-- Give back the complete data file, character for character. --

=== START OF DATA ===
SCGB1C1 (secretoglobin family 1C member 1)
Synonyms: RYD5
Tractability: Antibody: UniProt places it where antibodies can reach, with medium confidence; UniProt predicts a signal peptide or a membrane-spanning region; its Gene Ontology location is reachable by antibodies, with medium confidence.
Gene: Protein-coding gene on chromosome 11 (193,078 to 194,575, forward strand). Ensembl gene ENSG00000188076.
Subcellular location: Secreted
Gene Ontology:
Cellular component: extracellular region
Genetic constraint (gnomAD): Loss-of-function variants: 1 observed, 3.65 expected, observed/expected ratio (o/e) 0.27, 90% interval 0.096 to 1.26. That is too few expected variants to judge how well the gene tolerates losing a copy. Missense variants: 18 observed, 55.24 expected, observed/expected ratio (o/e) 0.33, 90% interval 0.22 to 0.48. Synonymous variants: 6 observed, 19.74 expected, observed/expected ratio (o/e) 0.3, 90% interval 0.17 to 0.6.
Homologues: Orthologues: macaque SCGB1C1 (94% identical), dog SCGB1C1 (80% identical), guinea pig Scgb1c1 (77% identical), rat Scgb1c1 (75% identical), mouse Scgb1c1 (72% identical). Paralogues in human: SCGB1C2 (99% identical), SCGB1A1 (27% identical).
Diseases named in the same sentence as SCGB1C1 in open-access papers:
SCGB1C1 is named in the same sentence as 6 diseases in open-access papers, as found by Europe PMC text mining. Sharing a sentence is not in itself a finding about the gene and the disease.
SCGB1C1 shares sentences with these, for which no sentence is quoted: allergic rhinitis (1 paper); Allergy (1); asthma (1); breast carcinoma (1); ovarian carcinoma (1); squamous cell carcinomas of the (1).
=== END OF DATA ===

SCGB1C1 (secretoglobin family 1C member 1)
Synonyms: RYD5
Tractability: Antibody: UniProt places it where antibodies can reach, with medium confidence; UniProt predicts a signal peptide or a membrane-spanning region; its Gene Ontology location is reachable by antibodies, with medium confidence.
Gene: Protein-coding gene on chromosome 11 (193,078 to 194,575, forward strand). Ensembl gene ENSG00000188076.
Subcellular location: Secreted
Gene Ontology:
Cellular component: extracellular region
Genetic constraint (gnomAD): Loss-of-function variants: 1 observed, 3.65 expected, observed/expected ratio (o/e) 0.27, 90% interval 0.096 to 1.26. That is too few expected variants to judge how well the gene tolerates losing a copy. Missense variants: 18 observed, 55.24 expected, observed/expected ratio (o/e) 0.33, 90% interval 0.22 to 0.48. Synonymous variants: 6 observed, 19.74 expected, observed/expected ratio (o/e) 0.3, 90% interval 0.17 to 0.6.
Homologues: Orthologues: macaque SCGB1C1 (94% identical), dog SCGB1C1 (80% identical), guinea pig Scgb1c1 (77% identical), rat Scgb1c1 (75% identical), mouse Scgb1c1 (72% identical). Paralogues in human: SCGB1C2 (99% identical), SCGB1A1 (27% identical).
Diseases named in the same sentence as SCGB1C1 in open-access papers:
SCGB1C1 is named in the same sentence as 6 diseases in open-access papers, as found by Europe PMC text mining. Sharing a sentence is not in itself a finding about the gene and the disease.
SCGB1C1 shares sentences with these, for which no sentence is quoted: allergic rhinitis (1 paper); Allergy (1); asthma (1); breast carcinoma (1); ovarian carcinoma (1); squamous cell carcinomas of the (1).